When your cortisol levels are through the roof, it triggers the release of insulin, and this is where things go awry. Initially, the ‘fight-or-flight’ response shuts down your digestive system so you can deal with the “threat”, like a very hungry lion or, more realistically, heavy traffic on your way to work. Once the danger has passed, your body seeks to replenish the hundreds of calories you burned fighting to the death/swearing at rush hour traffic and makes you ravenously hungry.
Love handles are a combination of visceral and subcutaneous fat located in your lower belly and back. Love handles are known for sticking out above your jeans and there is typically one roll of fat on each hip that could be easily grasped, thus the name “handles”. Love handles and lower belly fat can be the most difficult fat to lose. Because it is so hard to lose, it can be confusing and frustrating to deal with. A variety of factors cause fat to build up on the lower belly and love handles including:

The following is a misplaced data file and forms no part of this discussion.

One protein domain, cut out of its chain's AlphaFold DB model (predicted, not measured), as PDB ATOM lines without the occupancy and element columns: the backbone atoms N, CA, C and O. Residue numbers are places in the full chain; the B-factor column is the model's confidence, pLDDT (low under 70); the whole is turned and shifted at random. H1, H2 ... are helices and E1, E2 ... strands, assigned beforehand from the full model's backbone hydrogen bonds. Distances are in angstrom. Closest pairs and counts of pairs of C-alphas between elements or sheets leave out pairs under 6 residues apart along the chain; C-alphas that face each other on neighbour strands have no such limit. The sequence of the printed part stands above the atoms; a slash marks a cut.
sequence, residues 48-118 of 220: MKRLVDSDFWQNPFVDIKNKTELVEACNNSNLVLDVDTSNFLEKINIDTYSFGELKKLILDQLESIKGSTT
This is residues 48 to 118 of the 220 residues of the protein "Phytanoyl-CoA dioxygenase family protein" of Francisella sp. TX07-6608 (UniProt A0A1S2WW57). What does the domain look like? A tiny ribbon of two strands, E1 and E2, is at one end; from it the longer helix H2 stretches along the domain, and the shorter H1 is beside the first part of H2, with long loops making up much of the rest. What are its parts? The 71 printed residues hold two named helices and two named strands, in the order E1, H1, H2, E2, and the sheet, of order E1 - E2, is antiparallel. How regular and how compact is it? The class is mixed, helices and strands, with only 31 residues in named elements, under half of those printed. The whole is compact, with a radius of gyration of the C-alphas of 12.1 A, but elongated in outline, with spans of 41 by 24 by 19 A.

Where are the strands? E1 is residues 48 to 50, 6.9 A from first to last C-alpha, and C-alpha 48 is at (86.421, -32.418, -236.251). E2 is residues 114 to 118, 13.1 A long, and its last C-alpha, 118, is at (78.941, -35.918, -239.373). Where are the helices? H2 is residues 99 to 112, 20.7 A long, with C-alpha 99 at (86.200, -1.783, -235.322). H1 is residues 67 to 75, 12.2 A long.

This is the result of a lazy thyroid, the gland being responsible for producing hormones that control the metabolism. A lower metabolism is surely a trigger for weight gain, but it’s not just the excess belly fat that gives headaches to this group of people: they also tend to have poor circulation and cold extremities, hair loss, saggy underarm skin and brittle fingernails.
Does the body type theory work in these cases? Well, knowing that you’re a pear or an apple is useful for identifying those exercises that can help you achieve a more proportionate appearance, but focusing more on the upper body or on the legs might not be effective in reducing the belly fat. So today we’ll talk about the Belly type theory, launched by chiropractor Eric Berg, author of a book called The 7 Principles of Fat Burning.